London was dark. Dark in the daytime. Everything way too expensive. Major anxiety each time I cashed a traveller's cheque. My only hope was a crumpled piece of paper with Steven Bouey's address on it.
Steve was my best friend. I met him in Prince George when we first arrived in Canada, in the school gym, with the student body splayed in daisy chains around TV sets on the hardwood floor watching the Canada-Russia hockey games.
Steve said the scar on his neck was from an emergency tracheotomy, because he was born with a fever of a hundred and ten, and they had to lay him on a block of ice and slit his throat while a priest baptised him on the spot in case he wound up in Limbo.
I thought, This guy's cool.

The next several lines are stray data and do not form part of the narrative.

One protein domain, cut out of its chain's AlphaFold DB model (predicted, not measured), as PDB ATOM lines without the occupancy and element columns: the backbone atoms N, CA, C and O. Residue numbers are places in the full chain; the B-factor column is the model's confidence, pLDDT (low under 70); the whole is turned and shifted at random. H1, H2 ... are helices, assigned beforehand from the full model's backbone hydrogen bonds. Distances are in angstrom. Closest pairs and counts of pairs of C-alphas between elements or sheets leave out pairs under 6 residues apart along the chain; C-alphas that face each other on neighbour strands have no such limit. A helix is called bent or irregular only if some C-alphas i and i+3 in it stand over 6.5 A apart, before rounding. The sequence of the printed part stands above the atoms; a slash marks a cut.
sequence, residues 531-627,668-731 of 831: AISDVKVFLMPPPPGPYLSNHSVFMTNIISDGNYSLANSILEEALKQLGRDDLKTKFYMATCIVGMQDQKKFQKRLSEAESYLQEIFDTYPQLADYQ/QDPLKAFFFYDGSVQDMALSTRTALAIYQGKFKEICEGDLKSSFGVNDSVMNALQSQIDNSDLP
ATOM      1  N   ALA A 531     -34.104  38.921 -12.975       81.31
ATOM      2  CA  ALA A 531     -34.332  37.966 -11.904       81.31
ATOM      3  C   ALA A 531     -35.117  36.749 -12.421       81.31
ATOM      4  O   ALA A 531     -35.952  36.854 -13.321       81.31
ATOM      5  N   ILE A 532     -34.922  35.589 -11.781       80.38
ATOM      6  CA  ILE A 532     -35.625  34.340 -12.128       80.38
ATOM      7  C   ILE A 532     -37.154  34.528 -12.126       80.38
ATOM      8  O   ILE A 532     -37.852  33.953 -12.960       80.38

Now he lived in a flat on Denmark Hill with his new wife Sung Ha, whom I'd never met. They were studying opera together at some academy. Living with them was very dramatic. They talked in a kind of recitatif:
Sung Ha: I just found a Q-tip in the toilet bowl... and it was yellow! (swoons)
Steve (to me): What were you doing? Cleaning out your ears?
Me: But I... I...
Sung Ha: Disgusting! I feel sick!
Steve: Why didn't you flush! I told you to flush!
Me: I thought I flushed the damn thing twice! It must be broken! Broken!
...And so on.
For a couple of weeks I crashed on the couch while they made love as quietly as they could a yard from my head and I pretended to be asleep. In October they went to Spain to sing in a competition, and while they were gone I pulled as many night guard shifts as humanly possible so I could buy a ticket to Cairo.